By Alexander Dworkowitz
Talking of convention centers, bus depots and dreams of clean, traffic-free streets, community leaders descended on the Flushing Town Hall last week to discuss a plan for the future of downtown Flushing and Willets Point.
The two-day workshop was run by the Atlanta-based consulting firm, Cooper Carry, Inc. The city has charged Cooper Carry with producing a plan to link and further develop downtown Flushing and Willets Point. Last week’s event was part of the public input phase of Cooper Carry’s work.
A plan has been produced for downtown Flushing before. In 1993, a group of architects came up with the “Flushing Town Center Urban Design Master Plan.” which among other recommendations suggested changing the large municipal parking lot off Union Street into a town square similar to an Italian piazza. The plan was never implemented.
“This has been studied to death,” said state Sen. Toby Stavisky (D-Flushing). “And it’s time now we did something about it.”
Cooper Carry administrators said their work differed from the 1993 plan in that it includes an “implementation process.”
Jim Lima, senior vice president of the city Economic Development Corporation, said Mayor Michael Bloomberg was supportive of Flushing’s development.
“This event today and tomorrow is really at the core of what this administration is trying to do,” he said.
At the start of the workshop, former Flushing City Councilwoman Harrison challenged the very idea of the forum. She questioned the need for Cooper Carry’s work, saying the proposal made under her administration still could be adopted.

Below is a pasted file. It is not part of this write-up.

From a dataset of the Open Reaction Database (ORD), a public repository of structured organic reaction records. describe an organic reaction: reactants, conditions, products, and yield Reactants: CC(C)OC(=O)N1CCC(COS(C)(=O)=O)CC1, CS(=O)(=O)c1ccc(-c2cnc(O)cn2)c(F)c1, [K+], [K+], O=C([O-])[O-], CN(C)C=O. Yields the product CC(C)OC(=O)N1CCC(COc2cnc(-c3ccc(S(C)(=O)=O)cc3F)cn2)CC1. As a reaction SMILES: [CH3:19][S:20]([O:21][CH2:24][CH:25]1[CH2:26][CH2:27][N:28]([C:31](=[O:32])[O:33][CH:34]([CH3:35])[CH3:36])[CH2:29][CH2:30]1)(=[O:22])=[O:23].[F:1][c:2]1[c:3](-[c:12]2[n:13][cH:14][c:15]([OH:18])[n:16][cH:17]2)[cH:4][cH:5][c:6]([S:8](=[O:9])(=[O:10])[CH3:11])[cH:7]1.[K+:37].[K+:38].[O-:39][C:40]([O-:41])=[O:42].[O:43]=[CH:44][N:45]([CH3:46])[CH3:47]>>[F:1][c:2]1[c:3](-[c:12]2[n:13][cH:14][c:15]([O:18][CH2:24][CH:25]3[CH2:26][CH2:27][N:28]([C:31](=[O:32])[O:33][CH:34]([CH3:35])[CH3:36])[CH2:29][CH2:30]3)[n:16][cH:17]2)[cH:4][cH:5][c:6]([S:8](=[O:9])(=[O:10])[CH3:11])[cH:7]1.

Harrison attacked the decision to include Willets Point in the study area.
She noted that large development firms had bought land along the Flushing River, which separates downtown Flushing from Willets Point, with the intent of building hotels and wanted to see the auto shops, junkyards, factories and waste-transfer station across the water disappear.
“The problem is that they didn’t want their guests … to look out the window and see a garbage dump,” she said.
Harrison also worried about displacing the people who work in Willets Point, saying in tough economic times the city could not afford to remove jobs.
But most community leaders disagreed with Harrison. Stavisky described Willets Point as “Flushing’s Left Bank” and called it “ripe for development.”
Queens Borough President Helen Marshall sounded a similar note.
“We’ve got to do something with Willets Point,” she said. “The [Flushing] river is very important.”
Those gathered at the conference tossed around a variety of ideas, both old and new. Marshall said bus stops needed to be taken off Main Street in order to reduce the congestion that plagues the area and a bus terminal was also proposed. Stavisky suggested adding another deck to the large municipal parking lot. State Assemblyman Barry Grodenchik (D-Flushing) recommended a convention center for Willets Point.
“It should be a billion-dollar-plus development,” Grodenchik said. “It has to be something bold. I can’t be a nickel here and a nickel there.”
Grodenchik also cautioned that plans for developing Flushing and Willets Point should not depend on the city’s 2012 Olympic proposal, which envisions major changes for Flushing Meadows Corona Park.
The Cooper Carry consultants will not produce their plan for several months. They told those gathered at the workshop that they were open to all ideas. Ben Wauford, the company’s principal, responded to Harrison’s criticism by saying its plan could very well include many aspects of the 1993 version.
“It is not going to be about what Flushing was but what Flushing can be,” Wauford said.
Reach reporter Alexander Dworkowitz by e-mail at Timesledger@aol.com or call 718 229-0300, Ext. 141.